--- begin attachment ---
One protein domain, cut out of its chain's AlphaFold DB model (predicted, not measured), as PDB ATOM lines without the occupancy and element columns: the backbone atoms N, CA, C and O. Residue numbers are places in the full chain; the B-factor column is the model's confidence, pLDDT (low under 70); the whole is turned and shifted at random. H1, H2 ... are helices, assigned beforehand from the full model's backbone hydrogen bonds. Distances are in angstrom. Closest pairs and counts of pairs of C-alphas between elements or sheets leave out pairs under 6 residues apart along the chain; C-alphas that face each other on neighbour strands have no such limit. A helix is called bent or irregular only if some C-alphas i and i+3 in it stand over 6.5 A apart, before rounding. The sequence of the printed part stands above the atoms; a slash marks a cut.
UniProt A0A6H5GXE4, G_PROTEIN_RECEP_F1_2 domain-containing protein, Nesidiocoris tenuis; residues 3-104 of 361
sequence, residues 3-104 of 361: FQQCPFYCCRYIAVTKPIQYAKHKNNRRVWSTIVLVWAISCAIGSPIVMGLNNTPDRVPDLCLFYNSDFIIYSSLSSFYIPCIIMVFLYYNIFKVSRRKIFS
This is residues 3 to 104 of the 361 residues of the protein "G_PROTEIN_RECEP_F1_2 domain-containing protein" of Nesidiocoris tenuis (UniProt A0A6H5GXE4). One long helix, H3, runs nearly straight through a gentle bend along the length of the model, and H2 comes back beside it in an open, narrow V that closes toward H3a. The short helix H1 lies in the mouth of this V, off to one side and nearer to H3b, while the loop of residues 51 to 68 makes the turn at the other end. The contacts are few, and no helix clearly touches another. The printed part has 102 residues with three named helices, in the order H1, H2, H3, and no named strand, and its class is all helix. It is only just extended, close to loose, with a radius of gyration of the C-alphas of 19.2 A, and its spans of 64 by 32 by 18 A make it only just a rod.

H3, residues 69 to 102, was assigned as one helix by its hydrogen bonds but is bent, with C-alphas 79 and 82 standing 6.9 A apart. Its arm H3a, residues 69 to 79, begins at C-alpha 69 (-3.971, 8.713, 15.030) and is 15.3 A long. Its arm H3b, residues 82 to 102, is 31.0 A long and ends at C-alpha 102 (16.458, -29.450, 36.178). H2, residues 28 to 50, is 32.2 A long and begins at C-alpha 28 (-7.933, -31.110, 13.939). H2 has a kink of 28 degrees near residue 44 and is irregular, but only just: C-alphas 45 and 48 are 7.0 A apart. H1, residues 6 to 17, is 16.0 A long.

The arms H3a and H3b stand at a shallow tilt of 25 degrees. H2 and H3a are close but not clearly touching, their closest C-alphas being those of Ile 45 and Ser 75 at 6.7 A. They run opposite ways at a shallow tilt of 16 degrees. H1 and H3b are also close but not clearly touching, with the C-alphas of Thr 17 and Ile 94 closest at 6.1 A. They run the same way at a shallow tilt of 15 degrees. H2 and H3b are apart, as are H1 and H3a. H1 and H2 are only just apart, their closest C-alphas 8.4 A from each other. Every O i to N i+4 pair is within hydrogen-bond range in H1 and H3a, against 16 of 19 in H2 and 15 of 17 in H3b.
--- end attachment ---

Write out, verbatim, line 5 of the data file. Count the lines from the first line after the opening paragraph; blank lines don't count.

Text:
The arms H3a and H3b stand at a shallow tilt of 25 degrees. H2 and H3a are close but not clearly touching, their closest C-alphas being those of Ile 45 and Ser 75 at 6.7 A. They run opposite ways at a shallow tilt of 16 degrees. H1 and H3b are also close but not clearly touching, with the C-alphas of Thr 17 and Ile 94 closest at 6.1 A. They run the same way at a shallow tilt of 15 degrees. H2 and H3b are apart, as are H1 and H3a. H1 and H2 are only just apart, their closest C-alphas 8.4 A from each other. Every O i to N i+4 pair is within hydrogen-bond range in H1 and H3a, against 16 of 19 in H2 and 15 of 17 in H3b.